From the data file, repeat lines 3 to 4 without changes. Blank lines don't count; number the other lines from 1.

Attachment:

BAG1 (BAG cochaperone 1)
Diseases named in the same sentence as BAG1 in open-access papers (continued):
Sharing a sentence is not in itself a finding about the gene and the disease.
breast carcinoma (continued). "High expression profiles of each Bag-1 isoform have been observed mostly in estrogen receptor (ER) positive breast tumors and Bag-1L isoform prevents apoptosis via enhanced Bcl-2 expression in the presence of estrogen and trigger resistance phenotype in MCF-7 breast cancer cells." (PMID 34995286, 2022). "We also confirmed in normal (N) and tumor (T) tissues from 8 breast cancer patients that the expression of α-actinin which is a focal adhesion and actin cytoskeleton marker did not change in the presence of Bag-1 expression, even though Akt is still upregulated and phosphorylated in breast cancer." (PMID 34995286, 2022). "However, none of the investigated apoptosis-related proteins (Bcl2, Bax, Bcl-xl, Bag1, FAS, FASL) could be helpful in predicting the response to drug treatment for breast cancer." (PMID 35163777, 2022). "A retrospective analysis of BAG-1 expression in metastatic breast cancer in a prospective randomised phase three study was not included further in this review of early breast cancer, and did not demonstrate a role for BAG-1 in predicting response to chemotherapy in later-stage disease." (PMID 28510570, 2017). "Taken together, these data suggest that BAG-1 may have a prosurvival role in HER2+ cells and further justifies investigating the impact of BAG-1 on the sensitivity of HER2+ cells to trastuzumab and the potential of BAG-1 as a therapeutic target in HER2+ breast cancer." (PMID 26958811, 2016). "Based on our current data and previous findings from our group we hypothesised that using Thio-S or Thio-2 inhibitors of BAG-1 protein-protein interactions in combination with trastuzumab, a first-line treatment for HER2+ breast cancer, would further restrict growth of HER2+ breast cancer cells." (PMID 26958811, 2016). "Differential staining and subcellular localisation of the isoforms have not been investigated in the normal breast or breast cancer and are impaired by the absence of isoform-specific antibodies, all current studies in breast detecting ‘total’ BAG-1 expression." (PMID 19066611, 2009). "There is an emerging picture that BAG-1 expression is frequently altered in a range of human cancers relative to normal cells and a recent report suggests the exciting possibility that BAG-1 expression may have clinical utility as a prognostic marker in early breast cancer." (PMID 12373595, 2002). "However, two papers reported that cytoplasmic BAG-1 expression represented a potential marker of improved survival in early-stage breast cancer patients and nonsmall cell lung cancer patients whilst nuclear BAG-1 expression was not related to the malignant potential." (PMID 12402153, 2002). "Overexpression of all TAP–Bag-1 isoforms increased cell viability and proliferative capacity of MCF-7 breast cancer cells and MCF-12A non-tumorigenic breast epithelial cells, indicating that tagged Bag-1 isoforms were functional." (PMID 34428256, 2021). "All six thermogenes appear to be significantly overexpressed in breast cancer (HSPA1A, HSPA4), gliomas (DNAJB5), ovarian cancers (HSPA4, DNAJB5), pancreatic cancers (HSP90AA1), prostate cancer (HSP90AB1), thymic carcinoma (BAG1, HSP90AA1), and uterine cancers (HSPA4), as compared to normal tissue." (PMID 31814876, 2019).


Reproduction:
Sharing a sentence is not in itself a finding about the gene and the disease.
breast carcinoma (continued). "High expression profiles of each Bag-1 isoform have been observed mostly in estrogen receptor (ER) positive breast tumors and Bag-1L isoform prevents apoptosis via enhanced Bcl-2 expression in the presence of estrogen and trigger resistance phenotype in MCF-7 breast cancer cells." (PMID 34995286, 2022). "We also confirmed in normal (N) and tumor (T) tissues from 8 breast cancer patients that the expression of α-actinin which is a focal adhesion and actin cytoskeleton marker did not change in the presence of Bag-1 expression, even though Akt is still upregulated and phosphorylated in breast cancer." (PMID 34995286, 2022). "However, none of the investigated apoptosis-related proteins (Bcl2, Bax, Bcl-xl, Bag1, FAS, FASL) could be helpful in predicting the response to drug treatment for breast cancer." (PMID 35163777, 2022). "A retrospective analysis of BAG-1 expression in metastatic breast cancer in a prospective randomised phase three study was not included further in this review of early breast cancer, and did not demonstrate a role for BAG-1 in predicting response to chemotherapy in later-stage disease." (PMID 28510570, 2017). "Taken together, these data suggest that BAG-1 may have a prosurvival role in HER2+ cells and further justifies investigating the impact of BAG-1 on the sensitivity of HER2+ cells to trastuzumab and the potential of BAG-1 as a therapeutic target in HER2+ breast cancer." (PMID 26958811, 2016). "Based on our current data and previous findings from our group we hypothesised that using Thio-S or Thio-2 inhibitors of BAG-1 protein-protein interactions in combination with trastuzumab, a first-line treatment for HER2+ breast cancer, would further restrict growth of HER2+ breast cancer cells." (PMID 26958811, 2016). "Differential staining and subcellular localisation of the isoforms have not been investigated in the normal breast or breast cancer and are impaired by the absence of isoform-specific antibodies, all current studies in breast detecting ‘total’ BAG-1 expression." (PMID 19066611, 2009). "There is an emerging picture that BAG-1 expression is frequently altered in a range of human cancers relative to normal cells and a recent report suggests the exciting possibility that BAG-1 expression may have clinical utility as a prognostic marker in early breast cancer." (PMID 12373595, 2002). "However, two papers reported that cytoplasmic BAG-1 expression represented a potential marker of improved survival in early-stage breast cancer patients and nonsmall cell lung cancer patients whilst nuclear BAG-1 expression was not related to the malignant potential." (PMID 12402153, 2002). "Overexpression of all TAP–Bag-1 isoforms increased cell viability and proliferative capacity of MCF-7 breast cancer cells and MCF-12A non-tumorigenic breast epithelial cells, indicating that tagged Bag-1 isoforms were functional." (PMID 34428256, 2021). "All six thermogenes appear to be significantly overexpressed in breast cancer (HSPA1A, HSPA4), gliomas (DNAJB5), ovarian cancers (HSPA4, DNAJB5), pancreatic cancers (HSP90AA1), prostate cancer (HSP90AB1), thymic carcinoma (BAG1, HSP90AA1), and uterine cancers (HSPA4), as compared to normal tissue." (PMID 31814876, 2019).